Though he mentioned the problems posed by e-readers and Amazon in his initial statements on the impending closure of Borderlands Books, owner Alan Beatts would now like everyone to know that the real culprit is the increasing minimum wage. With $15 an hour due to each employee (by 2018), the Mission's science fiction-, fantasy-, mystery-, and horror-focused store says it can't survive.
Borderlands announced the closure two weeks ago, and a meeting to discuss it was held last Thursday. As Mission Local reports, Beatts walked customers and fans through his logic, emphatically blaming the wage hike for his call to halt business. “Let me put to bed this whole it’s Amazon, bookselling-is-not-viable story,” he reportedly said. “I am closing because of the minimum wage law. It’s not our rent, it’s not Amazon. It’s not the way San Francisco is changing.”
Beatts made a very tortured analogy in an attempt to further that point. "He compared the bookstore to an ailing man with heart disease who smokes cigarettes and has lung disease and decides to consume a large quantity of methamphetamine. The theoretical man suffers a heart attack and dies. He wasn’t doing great to begin with, Beatts reasoned, but it’s the meth that actually killed him. So it was with Borderlands and the minimum wage increase." Okay.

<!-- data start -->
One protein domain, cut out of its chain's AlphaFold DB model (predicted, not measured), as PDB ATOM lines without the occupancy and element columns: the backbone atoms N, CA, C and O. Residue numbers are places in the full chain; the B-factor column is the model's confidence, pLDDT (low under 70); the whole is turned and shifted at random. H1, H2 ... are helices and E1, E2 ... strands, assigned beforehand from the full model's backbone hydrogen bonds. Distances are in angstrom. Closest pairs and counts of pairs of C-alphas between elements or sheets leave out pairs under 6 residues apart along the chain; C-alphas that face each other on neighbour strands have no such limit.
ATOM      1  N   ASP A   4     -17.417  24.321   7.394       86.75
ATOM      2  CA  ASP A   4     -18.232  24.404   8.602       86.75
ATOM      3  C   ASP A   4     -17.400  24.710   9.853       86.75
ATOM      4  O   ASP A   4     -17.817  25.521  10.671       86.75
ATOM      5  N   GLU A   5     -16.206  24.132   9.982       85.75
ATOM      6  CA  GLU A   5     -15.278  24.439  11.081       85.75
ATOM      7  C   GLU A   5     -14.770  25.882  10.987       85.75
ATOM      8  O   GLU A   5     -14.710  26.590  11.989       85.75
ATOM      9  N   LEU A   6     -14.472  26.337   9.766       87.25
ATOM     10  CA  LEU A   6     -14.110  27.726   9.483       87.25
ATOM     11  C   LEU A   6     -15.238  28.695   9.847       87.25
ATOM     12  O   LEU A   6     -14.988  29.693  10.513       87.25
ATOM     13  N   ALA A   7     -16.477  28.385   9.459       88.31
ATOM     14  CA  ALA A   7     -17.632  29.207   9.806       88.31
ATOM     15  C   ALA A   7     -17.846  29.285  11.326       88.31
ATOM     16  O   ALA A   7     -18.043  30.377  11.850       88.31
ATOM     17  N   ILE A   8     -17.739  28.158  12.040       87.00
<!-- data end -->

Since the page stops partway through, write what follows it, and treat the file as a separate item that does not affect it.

It sounds like there was also an outpouring of creative ideas for saving the store in some form, from converting it to a roving sci-fi bookmobile to an excavation of the store's basement and a subterranean move. One idea was to create a bookstore-cum-gallery nonprofit in the style of Adobe Books, allowing the store to pursue arts funding.
Restaurants in the area such as the Abbott's Cellar have also cited the increased minimum wage as an insurmountable obstacle to business. But nearby at Vallhalla books, which is also set to close, owner Joe Marchione had a different story for the Examiner. They report that Machione is struggling with a huge rent increase, and is more willing to acknowledge the difficulties of bookstores in the Amazon age. They quote him as saying that problems and expenses "could be handled with the changed book-buying habits of the public."
Previously: The Mission's Borderlands Books Will Close